Any objections/comments on axing out old ATA stack?

Jeremy Chadwick jdc at
Thu Apr 4 01:05:27 UTC 2013

On Thu, Apr 04, 2013 at 02:19:16AM +0200, Matthias Andree wrote:
> Am 04.04.2013 01:38, schrieb Jeremy Chadwick:
> ...
> > While skimming Linux libata code and commits in the past, the only
> > glaringly obvious bug/issue I see is with SB600/SB700 chipsets (the
> > hardware revision apparently matters) and port multiplier (PMP) support
> > and soft resets.
> > 
> > Are you using a port multiplier?  I doubt it, but I have to ask.
> I am not using a PMP as far as I know (unless one is buried on my Asus
> M4A78T-E main board). It would seem the drives are directly attached to
> the south bridge's SATA ports.

Then the answer is nope, you're not using a PM.  Details:

> >> Why only my Samsung HDD drive triggers this but not the WD drive, I do
> >> not know yet.
> > 
> > Please provide "gpart show -p ada1" output, both here and in the PR,
> > if you could.
> =>        63  1953525105    ada1  MBR  (931G)
>           63   209714337  ada1s1  freebsd  [active]  (100G)
>    209714400         800          - free -  (400k)
>    209715200    71680000  ada1s2  ntfs  (34G)
>    281395200       15405          - free -  (7.5M)
>    281410605   488263545  ada1s3  linux-data  (232G)
>    769674150  1183851018          - free -  (564G)

This is what I was worried about.  Referring to your "camcontrol
identify" output:

> device model SAMSUNG HD103SI
> sector size logical 512, physical 512, offset 0

Hear me out entirely on this one.

My theory is that your hard disk actually uses 4096-byte sectors but is
too old to provide ATA IDENTIFY semantics to delineate between logical
vs. physical sector size.  In other words, only logical is provided,
thus logical=physical in the eyes of all software; smartctl will show
you the exact same thing too.

There are drives like this in the wild, both SSDs as well as MHDDs.
For example, the Intel 320-series SSD behaves this way too (providing
only logical size).

Do not let the capacity/size of the drive be the deciding factor; your
drive is 1TB, but I also have many 1TB MHDDs that use 4096-byte sectors.

Seagate/Samsung's specification** for the HD103SI states, and I quote:
"Byte per Sensor: 512 bytes".  Yes, it says "Sensor".  Whether or not
this documentation is correct/accurate is unknown, and when vendors have
typos in their own specification docs, I cannot help but to honour the
possibility of the information being wrong.  So I'm unsure if this drive
uses 512-byte sectors or 4096-byte sectors.

That said: in your "gpart show ada1" output, none of your partitions
(FreeBSD, NTFS, nor Linux) appear to be aligned to 4096-byte boundaries.
Ideally you'd want to have these aligned to 1MB or 2MByte boundaries in
the case you ever move to an SSD.  You're also using the MBR scheme,
which does not tend to play well with alignment.

Comparatively, your WD5002ABYS drive **does** use 512-byte sectors (I
know this for a fact).

The problem here is that I cannot guarantee you that alignment is
the problem.  The performance impact of writes to partitions which are
non-aligned is quite high, and NCQ just exacerbates this problem.  I
would love to tell you "switch to GPT and follow Warren Block's
document***" but if your NTFS partition is Windows and is a Windows version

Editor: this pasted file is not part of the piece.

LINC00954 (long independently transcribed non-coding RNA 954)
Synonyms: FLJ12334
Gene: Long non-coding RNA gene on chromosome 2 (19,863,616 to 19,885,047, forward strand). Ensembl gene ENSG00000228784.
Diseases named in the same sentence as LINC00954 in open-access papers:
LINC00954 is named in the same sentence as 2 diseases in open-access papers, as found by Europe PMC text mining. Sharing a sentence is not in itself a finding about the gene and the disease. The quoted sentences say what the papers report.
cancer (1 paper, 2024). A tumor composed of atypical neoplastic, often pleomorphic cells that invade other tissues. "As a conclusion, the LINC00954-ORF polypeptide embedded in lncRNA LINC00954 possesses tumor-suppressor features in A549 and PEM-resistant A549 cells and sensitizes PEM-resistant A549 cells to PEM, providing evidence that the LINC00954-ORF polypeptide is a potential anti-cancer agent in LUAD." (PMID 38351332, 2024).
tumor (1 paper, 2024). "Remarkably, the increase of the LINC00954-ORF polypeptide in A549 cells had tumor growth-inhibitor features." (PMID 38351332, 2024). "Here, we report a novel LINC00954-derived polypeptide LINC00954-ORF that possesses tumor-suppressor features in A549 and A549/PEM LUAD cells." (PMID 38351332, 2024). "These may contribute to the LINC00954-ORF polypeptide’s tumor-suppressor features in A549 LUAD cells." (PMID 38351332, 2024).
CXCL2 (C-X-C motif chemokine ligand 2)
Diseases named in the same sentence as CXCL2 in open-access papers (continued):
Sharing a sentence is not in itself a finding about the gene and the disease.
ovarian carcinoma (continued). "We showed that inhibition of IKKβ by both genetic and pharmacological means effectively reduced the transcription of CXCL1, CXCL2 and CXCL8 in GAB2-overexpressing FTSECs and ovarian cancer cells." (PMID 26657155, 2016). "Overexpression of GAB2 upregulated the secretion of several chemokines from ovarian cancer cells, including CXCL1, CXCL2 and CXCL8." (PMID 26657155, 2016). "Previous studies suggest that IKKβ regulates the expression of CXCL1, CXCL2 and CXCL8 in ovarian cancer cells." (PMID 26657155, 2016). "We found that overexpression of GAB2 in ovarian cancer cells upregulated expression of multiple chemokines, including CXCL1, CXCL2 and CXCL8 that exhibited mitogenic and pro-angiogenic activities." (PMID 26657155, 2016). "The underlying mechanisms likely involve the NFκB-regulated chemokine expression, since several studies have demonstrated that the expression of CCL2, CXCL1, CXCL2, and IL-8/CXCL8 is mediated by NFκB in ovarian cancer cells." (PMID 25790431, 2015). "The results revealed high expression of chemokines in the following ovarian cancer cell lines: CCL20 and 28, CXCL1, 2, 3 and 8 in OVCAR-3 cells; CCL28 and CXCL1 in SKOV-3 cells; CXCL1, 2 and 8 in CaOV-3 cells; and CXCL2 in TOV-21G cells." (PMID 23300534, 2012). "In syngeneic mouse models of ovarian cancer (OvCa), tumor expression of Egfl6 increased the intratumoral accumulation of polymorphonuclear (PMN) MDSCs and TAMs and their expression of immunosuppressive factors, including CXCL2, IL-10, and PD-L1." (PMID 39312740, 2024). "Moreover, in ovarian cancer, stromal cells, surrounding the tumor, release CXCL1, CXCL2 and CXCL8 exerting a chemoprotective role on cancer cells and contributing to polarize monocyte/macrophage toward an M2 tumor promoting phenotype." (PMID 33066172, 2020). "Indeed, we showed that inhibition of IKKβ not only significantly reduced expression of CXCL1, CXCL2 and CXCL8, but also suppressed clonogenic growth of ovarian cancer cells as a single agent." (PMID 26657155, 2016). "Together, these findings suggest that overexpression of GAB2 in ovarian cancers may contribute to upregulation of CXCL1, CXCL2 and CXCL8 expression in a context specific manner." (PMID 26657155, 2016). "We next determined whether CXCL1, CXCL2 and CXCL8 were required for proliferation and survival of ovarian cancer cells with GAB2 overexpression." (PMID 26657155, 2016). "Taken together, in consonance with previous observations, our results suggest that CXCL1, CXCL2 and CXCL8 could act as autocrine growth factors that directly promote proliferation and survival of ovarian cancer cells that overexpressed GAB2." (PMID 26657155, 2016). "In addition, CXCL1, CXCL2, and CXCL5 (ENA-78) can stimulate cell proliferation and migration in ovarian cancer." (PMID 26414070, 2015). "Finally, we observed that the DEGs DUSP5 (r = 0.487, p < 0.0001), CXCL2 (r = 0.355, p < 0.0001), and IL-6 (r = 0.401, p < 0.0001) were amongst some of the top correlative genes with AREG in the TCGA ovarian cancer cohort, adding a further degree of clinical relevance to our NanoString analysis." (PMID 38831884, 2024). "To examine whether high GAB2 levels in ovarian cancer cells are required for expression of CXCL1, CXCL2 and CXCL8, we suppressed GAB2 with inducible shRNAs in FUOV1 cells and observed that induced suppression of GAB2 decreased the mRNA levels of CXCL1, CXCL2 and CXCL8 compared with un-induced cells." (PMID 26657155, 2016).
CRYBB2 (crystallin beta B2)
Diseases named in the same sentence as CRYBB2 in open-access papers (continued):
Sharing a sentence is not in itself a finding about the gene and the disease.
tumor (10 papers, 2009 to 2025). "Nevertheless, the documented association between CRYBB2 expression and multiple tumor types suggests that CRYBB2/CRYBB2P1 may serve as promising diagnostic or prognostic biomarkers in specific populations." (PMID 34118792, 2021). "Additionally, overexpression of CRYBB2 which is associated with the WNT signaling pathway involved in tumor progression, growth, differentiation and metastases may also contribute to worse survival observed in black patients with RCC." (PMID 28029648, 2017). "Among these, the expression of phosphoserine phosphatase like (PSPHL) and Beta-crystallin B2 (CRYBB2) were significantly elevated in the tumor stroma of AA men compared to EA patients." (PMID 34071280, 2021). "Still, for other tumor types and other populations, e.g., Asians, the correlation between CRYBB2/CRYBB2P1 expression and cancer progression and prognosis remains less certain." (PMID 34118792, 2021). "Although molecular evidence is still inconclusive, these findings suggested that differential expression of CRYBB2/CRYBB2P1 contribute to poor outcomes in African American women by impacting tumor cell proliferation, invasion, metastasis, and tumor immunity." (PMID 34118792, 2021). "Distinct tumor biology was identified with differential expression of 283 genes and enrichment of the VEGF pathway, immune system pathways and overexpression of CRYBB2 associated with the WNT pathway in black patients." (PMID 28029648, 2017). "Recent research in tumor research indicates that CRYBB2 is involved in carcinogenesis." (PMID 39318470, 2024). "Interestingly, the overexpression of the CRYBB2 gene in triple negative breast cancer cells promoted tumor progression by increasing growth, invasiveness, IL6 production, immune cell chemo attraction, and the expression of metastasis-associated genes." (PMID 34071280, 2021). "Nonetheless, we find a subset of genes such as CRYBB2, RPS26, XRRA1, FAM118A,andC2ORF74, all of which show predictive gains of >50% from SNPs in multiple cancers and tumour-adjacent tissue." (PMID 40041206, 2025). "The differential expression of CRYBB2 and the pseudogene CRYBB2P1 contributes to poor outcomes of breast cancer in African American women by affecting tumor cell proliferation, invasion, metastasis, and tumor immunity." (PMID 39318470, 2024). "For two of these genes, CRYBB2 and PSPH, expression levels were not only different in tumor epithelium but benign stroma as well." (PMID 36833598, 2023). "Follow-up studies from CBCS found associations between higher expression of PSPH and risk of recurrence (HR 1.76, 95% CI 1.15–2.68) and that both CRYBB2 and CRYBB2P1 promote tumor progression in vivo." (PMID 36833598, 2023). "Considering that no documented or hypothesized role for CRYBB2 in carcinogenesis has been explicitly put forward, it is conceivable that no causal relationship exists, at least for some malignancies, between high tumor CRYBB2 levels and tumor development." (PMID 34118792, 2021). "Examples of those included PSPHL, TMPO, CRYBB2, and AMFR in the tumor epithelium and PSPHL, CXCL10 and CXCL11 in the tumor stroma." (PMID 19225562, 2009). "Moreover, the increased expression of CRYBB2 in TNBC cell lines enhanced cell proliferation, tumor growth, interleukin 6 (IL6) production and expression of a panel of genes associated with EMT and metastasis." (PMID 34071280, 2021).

older than Windows 7 GPT is not supported.

One piece of evidence that refutes my theory is that if Windows and/or
Linux partition are something you boot into and use often, I would
imagine NCQ would be used in both of those environments and would suffer
from the same issue.  Although Windows tends to hide all sorts of
transient errors from the user (sigh), Linux tends to be like FreeBSD
with regards to such issues (on the console anyway; you wouldn't see
such messages normally inside of X).

If you have the time and want to put forth the effort, I would recommend
backing up all your data on ada1, zero the first and last 1MByte of the
drive, and then try following Warren Block's guide.  I'd just recommend
doing this:

gpart create -s gpt ada1
gpart add -t freebsd-ufs -b 2m ada1
newfs -U -j /dev/ada1p1   (or remove -j if you don't want to use SUJ)

I picked an alignment value of 2MBytes since it's both 4K-aligned and is
generally safe for things like newer SSDs that have larger NAND erase
block size (I am not going to get into a discussion about that here, so
please stay focused.  :-) )

If the problem is gone after that (it should be easy to induce by
writing tons and tons of data to the drive), then we can safely say that
the drive uses 4096-byte sectors and need to add it to the quirks list
in ata_da.c.

If the problem remains after that, then further investigation is needed,
and we can safely rule out alignment.  Welcome to all the pain/effort
one has to go through when troubleshooting things like this.  :-)

Another thing: in your PR you state:

> - I am running with which makes the
> computer recover faster

I can definitely imagine cases where a drive using NCQ but doing writes
to a non-aligned partition could take longer than 5 seconds to respond
to an ATA CDB (this is different than a SATA or AHCI layer timeout).  I am
not telling you "change this back to 30", but it might not be helping
your situation at all given my above theory.

Finally: could you please provide output from "smartctl -x /dev/ada1"?
I would like to rule out any possibility of your drive having some other
kind of issue that might cause it to go catatonic.  Thanks.

** --

*** --

| Jeremy Chadwick                                   jdc at |
| UNIX Systems Administrator       |
| Mountain View, CA, US                                            |
| Making life hard for others since 1977.             PGP 4BD6C0CB |

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